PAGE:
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Cardozo’s Castano among the city’s top hurlers

With each batter, Adrian Castano could hear John Adams Coach Glenn Beyer telling his hitters what pitches to expect. It didn’t bother the Cardozo ace — even though Beyer was pretty much on the money regarding his mid-80s fastball and hard-breaking hook.

“Them knowing my pitches,” Castano said with a smile, “that doesn’t mean they can hit them.”

The brash statement became more truth than braggadocio. The Judges sophomore ace, coming into the game in relief, retired all nine hitters he faced and struck out four to wrap up Cardozo’s 10th-straight league win to start the year, a 5-1 baseball victory Friday over John Adams that earmarks the Judges as Queens’ best.

After the win, Cardozo Coach Ron Gorecki looked to change the subject regarding Castano, who also drove in two runs with a two-out single, in a way to spread praise. He talked about the fine job third starter Calvin Luk did in picking up his second league win; how this is the hardest-working team he’s ever had; and the leadership qualities in catcher Diego Gonzalez, a Baruch College campus transfer.

Yet, moments after he says, “This isn’t the Adrian show” and “This isn’t Adrian Cardozo, it’s Benjamin Cardozo,” the baseball lifer begins raving about Castano. He says his sophomore is a 15-year-old who plays like he’s 20; that he’s the best center fielder in the city; the team’s sparkplug and engine atop the lineup; and he can envision him playing pro ball one day.

“By the time he is a junior, nobody is stopping him in the PSAL,” the coach said. “I’ve had eight to 10 major leaguers play for me. He’s got the ability to play at the next level.”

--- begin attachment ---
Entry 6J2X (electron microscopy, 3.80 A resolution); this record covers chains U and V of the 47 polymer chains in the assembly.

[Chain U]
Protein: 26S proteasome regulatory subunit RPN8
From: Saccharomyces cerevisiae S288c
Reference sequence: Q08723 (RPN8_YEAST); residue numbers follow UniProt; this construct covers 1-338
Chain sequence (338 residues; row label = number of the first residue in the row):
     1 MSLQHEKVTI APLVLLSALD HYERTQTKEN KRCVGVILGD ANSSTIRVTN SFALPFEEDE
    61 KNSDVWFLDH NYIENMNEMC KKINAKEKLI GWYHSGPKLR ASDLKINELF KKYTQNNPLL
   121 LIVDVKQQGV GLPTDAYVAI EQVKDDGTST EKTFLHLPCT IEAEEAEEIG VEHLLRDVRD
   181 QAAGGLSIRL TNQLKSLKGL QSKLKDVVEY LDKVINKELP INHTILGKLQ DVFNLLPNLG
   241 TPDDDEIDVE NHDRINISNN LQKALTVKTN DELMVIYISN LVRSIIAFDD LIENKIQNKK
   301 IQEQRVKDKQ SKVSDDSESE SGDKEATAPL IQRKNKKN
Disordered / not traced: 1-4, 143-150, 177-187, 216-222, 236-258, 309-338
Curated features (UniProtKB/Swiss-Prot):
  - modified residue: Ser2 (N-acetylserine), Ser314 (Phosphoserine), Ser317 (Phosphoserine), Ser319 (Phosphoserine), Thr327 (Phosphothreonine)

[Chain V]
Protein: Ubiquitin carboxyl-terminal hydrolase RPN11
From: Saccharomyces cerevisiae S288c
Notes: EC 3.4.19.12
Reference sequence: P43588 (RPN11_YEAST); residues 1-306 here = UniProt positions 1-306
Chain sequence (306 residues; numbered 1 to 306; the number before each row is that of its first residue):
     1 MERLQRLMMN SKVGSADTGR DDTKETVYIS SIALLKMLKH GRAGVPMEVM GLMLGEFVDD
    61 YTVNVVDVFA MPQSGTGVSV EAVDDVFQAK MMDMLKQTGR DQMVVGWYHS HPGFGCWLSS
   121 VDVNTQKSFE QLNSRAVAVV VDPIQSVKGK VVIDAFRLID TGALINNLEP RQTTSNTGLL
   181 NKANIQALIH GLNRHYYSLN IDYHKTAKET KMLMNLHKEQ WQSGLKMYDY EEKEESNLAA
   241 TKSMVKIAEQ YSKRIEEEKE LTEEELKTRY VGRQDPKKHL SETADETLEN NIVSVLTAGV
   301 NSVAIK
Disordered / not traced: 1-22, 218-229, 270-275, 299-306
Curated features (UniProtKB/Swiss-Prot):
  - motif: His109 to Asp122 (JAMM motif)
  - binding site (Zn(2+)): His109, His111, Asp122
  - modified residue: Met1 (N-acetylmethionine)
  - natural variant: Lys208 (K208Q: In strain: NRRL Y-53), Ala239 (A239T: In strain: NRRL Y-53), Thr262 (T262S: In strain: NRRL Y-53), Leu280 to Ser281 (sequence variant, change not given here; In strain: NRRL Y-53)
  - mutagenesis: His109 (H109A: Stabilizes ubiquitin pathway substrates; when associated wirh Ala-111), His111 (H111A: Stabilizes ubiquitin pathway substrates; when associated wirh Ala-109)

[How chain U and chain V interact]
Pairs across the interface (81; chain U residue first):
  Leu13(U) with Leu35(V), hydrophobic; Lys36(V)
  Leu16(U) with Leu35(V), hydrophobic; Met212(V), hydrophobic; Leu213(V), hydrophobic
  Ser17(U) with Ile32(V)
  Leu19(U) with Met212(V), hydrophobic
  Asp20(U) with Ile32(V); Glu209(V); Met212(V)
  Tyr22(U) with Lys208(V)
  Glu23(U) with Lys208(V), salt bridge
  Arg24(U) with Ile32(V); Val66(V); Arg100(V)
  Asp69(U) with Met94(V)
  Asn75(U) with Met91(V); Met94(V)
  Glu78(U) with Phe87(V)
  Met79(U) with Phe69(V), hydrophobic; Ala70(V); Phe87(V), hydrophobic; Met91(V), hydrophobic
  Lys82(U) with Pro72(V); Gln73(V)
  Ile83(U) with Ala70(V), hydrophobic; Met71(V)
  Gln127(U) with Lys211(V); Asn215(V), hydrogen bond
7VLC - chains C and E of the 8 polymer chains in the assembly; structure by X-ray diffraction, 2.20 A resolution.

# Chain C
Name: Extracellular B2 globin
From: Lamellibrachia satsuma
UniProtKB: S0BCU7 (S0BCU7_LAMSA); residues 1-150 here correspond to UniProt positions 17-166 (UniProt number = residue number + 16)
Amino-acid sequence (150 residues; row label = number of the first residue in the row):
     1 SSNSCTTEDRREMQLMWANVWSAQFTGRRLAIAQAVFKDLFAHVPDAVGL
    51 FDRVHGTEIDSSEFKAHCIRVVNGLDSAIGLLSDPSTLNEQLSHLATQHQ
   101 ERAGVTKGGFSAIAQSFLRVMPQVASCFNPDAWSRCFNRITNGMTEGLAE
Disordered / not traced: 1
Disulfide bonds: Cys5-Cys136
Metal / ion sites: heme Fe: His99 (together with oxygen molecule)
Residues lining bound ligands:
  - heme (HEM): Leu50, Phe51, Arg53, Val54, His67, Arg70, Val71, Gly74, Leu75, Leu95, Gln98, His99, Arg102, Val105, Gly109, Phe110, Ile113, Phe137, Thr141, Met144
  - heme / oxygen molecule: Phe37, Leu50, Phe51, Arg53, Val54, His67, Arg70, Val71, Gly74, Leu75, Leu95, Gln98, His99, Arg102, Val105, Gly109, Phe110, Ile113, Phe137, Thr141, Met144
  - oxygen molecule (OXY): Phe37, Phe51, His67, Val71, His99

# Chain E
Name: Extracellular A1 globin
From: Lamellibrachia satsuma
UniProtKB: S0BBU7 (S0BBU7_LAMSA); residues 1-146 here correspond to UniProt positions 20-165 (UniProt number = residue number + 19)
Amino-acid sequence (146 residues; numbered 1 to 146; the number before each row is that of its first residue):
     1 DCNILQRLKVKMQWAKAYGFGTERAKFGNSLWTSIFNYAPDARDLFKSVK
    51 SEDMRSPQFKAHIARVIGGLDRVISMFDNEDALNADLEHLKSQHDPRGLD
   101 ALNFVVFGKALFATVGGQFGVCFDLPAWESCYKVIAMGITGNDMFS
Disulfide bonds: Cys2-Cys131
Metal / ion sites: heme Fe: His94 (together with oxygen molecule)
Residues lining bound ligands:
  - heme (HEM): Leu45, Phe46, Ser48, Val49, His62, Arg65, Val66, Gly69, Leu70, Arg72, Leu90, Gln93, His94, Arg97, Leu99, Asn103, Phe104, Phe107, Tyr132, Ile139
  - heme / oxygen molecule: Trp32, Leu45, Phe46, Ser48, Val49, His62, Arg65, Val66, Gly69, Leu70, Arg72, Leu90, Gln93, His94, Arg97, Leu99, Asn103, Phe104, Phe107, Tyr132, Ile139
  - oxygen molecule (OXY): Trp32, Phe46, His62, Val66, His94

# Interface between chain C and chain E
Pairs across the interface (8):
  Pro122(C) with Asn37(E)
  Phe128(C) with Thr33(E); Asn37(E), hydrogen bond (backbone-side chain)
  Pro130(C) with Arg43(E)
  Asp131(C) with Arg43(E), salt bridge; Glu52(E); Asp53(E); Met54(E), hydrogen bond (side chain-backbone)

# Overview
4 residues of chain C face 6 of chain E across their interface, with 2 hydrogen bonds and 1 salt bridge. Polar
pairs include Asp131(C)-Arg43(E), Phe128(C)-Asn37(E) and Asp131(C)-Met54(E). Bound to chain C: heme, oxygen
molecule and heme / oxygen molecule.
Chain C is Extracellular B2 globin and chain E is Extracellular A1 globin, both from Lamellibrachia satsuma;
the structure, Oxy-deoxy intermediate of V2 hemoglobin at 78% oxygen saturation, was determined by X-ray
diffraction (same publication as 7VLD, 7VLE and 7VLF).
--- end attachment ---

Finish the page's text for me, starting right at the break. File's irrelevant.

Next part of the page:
Evidently, he also has tunnel vision. During his appearance Friday, Castano’s personal rooting section exchanged words with Beyer. His father Adrian Sr. and summer league Coach Nelson Santiago were upset with a flippant statement they alleged Beyer made, which he denied.

The game is stopped as Beyer speaks with Gorecki and the home-plate umpire.

All the while, Castano is standing idly on the mound, just one hitter into his first relief appearance since last year’s disappointing showing. That day, Castano couldn’t find the plate without any such distractions in a 7-4 playoff loss to Brooklyn Tech.

Eventually, the game resumes and the hubbub dies down. Not that Castano seemed fazed by the commotion.

“That’s none of my business,” he said. “I’m here to play the game. I block that out.”

It isn’t cliché; he means it. Senior right-hander Chris Estrada says Castano often tells teammates to ignore everything that isn’t on the diamond. True to form, he shakes off the delay with the same ease he dismisses opposing batters.

Castano credits his development to hard work and his vast experience playing up in age with the College Point All-Stars. He is the summer team’s youngest player, says his father Adrian Castano Sr., who is also a coach with the team that reached the Babe Ruth World Series in 2008.

“I believe … to get better you have to play with better competition,” Adrian Castano Sr. said. “I was raised not to like failure. I try to bring that upon him. You learn losing, you learn winning, but try to be the best you can all the time.”

He later said: “I don’t want to sound conceited, but I expect him to do good.”

Castano is hard on himself. He recalled his poor effort against Brooklyn Tech in last year’s playoffs — he allowed one hit and one walk in 2/3 of an inning while notching three hits at the plate. To improve, he said he forgot the outing, remembering it only as a means for motivation.

“You got to let things go,” he said. “You have to work, work, work.”

Nobody has touched him, for the most part, in close to two varsity seasons. As a freshman, the lanky southpaw went 5-1 with a 0.60 ERA; as a sophomore he’s 4-0 with a 0.81 ERA, 42 strikeouts in 26 innings pitched. Estrada, the senior pitcher, is hardly surprised. He faced Castano during summer ball before he landed at Cardozo. When he showed up for tryouts, Estrada immediately thought: “He’s gonna make our team better.”

“By senior year,” Estrada said, “he’s probably gonna take over the whole city.”

Beyer agreed. Last year, Castano shutout Adams; this year he slammed the door on the Spartans.

Castano is going to get “bigger and stronger and better,” he said, before adding: “Which is scary.”

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